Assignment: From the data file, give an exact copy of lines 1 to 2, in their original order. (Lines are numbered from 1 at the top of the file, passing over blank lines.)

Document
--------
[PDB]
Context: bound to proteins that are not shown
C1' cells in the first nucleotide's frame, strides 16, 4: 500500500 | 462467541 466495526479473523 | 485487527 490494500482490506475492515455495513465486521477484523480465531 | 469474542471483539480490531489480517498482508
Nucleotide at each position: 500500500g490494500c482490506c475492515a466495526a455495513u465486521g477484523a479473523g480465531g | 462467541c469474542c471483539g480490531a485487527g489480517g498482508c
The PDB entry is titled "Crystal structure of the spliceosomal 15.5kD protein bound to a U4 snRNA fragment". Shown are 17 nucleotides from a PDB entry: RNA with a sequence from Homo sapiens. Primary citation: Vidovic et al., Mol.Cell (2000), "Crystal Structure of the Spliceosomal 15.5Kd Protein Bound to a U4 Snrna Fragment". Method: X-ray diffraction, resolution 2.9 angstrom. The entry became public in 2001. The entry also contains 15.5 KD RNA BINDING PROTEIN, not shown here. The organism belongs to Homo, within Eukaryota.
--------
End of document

[PDB]
Context: bound to proteins that are not shown